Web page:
5. subman47

    subman47 Member

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    hueyville is so right
     
  6. buck460XVR

    buck460XVR Member

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    I been stopping at every little Gunshop/hardware store/gunsmith shop I see as I drive around the country. Funny thing is, this frenzy seems to not have hit the many small rural towns around here.:) While the big box stores like GM and Scheels are outta everything, places like "Bob's gunsmithing and archery" have components on their shelves still covered with dust. If I find someplace that has something I use, I buy it whether I need it or not. Stopped at a little outta the way shop in a town I've been working in the last few months and bought 8000 primers just yesterday. 2000 each of SP, SPM and 4000 WLP. $31.99 a thousand. Also bought a 4# jug of W296, a 4# jug of W231, 2# of IMR4227 and 2# of Unique. All of the powder was priced at before frenzy prices. They also had 4 boxes of .45 caliber 300gr Gold Dots(my preferred hunting bullet for my .460)with a handwritten price of $15.99 a box on them. :eek:I left broke, just under 5 c-notes lighter, but pretty dam happy. While the shop owner knew there was a shortage, he didn't believe me when I told him he had the only SP primers I had seen in over a month of lookin'.
     
  7. TonyT

    TonyT Member

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    I would start shoting an airgun before I paid those scammers the outrageous prices they are quoting for primers. The manufacturers have not increased the prices to their distributors so it price gouging at the retail level and perhaps with some distributors.
     
  8. kingmt

    kingmt Member

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    You are so wrong at every part. I didn't blanket all small gun shops. I said all of them that I know. Every gun I bought from this guy I knew what he gave & offered him a fair profit. He never thought about the offer because he knew he was making a lot of money off them. This time I didn't even make a offer & paid the sticker price. $40 on a $10 box of shells isn't a reasonable profit. He was a smart man to make 200% profit on that box of shells since I bought my next rifle with the $1000 price tag at Walmart. People remember how you take advantage of them.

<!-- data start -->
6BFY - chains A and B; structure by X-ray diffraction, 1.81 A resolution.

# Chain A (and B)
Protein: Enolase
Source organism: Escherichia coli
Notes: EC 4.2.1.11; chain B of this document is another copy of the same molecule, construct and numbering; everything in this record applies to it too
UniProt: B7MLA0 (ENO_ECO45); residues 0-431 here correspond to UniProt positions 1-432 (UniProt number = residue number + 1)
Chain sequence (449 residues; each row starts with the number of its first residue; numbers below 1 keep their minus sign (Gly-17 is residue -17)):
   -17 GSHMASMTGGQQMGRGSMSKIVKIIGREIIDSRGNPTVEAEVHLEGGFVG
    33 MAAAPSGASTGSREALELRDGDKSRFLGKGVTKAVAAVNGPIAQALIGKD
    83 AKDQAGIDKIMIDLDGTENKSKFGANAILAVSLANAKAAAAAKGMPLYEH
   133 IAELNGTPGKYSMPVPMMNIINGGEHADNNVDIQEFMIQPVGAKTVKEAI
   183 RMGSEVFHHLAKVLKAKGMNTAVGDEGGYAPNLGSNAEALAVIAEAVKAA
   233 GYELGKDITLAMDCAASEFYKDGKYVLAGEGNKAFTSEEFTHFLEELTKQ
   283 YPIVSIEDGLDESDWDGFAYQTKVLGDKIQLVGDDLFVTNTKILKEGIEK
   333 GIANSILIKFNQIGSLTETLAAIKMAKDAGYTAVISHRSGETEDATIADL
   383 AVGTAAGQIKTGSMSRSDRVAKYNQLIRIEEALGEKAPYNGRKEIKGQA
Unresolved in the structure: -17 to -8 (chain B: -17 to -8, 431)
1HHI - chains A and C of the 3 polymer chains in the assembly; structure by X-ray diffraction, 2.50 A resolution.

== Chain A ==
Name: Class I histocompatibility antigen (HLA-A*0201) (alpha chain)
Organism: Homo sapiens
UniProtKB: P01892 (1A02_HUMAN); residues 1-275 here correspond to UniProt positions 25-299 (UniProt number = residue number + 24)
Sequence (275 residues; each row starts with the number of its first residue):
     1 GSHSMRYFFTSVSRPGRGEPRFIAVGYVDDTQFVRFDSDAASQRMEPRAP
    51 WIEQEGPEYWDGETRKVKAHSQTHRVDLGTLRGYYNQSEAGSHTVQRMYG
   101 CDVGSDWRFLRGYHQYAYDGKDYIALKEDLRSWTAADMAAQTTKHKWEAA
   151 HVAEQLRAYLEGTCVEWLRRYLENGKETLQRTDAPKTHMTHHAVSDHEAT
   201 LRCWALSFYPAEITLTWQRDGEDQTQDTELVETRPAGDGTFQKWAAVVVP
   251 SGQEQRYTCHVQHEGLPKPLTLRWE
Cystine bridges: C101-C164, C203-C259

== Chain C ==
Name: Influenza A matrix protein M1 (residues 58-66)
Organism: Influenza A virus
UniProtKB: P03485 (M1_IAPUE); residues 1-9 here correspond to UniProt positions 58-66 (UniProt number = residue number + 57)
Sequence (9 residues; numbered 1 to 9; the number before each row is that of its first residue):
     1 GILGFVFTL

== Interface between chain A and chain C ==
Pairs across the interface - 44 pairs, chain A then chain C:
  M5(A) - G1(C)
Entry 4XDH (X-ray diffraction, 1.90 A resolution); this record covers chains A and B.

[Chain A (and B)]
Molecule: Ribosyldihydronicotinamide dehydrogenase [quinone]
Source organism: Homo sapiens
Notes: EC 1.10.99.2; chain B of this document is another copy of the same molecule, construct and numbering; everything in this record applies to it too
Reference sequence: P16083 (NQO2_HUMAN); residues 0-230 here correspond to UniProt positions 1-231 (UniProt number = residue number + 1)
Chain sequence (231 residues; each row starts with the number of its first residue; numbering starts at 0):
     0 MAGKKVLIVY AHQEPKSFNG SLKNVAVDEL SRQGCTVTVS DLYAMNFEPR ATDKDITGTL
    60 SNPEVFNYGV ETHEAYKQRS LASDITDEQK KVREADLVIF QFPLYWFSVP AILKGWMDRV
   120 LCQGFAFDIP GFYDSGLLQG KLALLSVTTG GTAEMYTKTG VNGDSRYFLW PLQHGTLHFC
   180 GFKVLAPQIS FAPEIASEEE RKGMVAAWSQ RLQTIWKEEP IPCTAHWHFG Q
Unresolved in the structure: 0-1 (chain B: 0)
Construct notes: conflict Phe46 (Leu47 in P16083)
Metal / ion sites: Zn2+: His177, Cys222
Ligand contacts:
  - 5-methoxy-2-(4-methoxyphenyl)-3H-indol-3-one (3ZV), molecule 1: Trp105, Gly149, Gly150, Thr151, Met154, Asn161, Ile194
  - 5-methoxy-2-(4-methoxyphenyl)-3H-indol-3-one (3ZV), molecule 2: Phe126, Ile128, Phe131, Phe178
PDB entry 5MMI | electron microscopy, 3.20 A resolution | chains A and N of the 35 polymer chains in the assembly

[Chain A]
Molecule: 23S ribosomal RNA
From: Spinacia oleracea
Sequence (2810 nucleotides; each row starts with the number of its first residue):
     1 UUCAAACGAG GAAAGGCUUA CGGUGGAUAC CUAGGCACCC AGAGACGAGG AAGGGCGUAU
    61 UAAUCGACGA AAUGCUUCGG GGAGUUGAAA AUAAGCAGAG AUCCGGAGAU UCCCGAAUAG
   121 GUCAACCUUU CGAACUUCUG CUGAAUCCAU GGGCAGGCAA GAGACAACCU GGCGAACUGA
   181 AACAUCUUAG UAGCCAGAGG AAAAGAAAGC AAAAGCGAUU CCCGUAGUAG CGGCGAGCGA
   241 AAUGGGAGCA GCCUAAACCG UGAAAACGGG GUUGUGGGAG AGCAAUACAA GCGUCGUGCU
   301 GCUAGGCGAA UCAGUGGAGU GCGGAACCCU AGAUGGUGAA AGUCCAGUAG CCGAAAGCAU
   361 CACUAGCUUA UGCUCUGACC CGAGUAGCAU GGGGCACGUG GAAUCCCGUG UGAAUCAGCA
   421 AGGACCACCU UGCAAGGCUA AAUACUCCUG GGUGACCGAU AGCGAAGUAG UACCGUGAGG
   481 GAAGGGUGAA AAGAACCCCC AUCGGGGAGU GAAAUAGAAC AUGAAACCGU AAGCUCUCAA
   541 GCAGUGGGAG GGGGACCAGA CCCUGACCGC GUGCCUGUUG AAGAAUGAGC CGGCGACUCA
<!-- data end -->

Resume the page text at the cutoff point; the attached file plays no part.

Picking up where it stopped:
I did start reloading for this cartridge but at the time it was the first gun I had in that chamber. Wife still has one but I gave mine to my sister.

    I also ran a Advance Auto Parts for several years so I do understand retail. I also tried the Swans Food for a while. I always done better at sales by treating my customers well & had to go fix the stores that was failing because they didn't. If I got sent to a store the manger was already gone or soon would be with the exception of two.

    I know I'm not anything spacial to these online retailers but when places like Powder Vally, GIBrass(Jeff), & the sweet lady at FS Reloading makes me feel like I am it makes me want to spend my money with them. It is a big plus that they mail it to me since I don't have to go out of my way & take time I don't have. It is also nice to know I saved a few dollars. Getting ready to spend about $500 with FS Reloading now. They know so much more about there product then the morons around here that sell guns & ammo.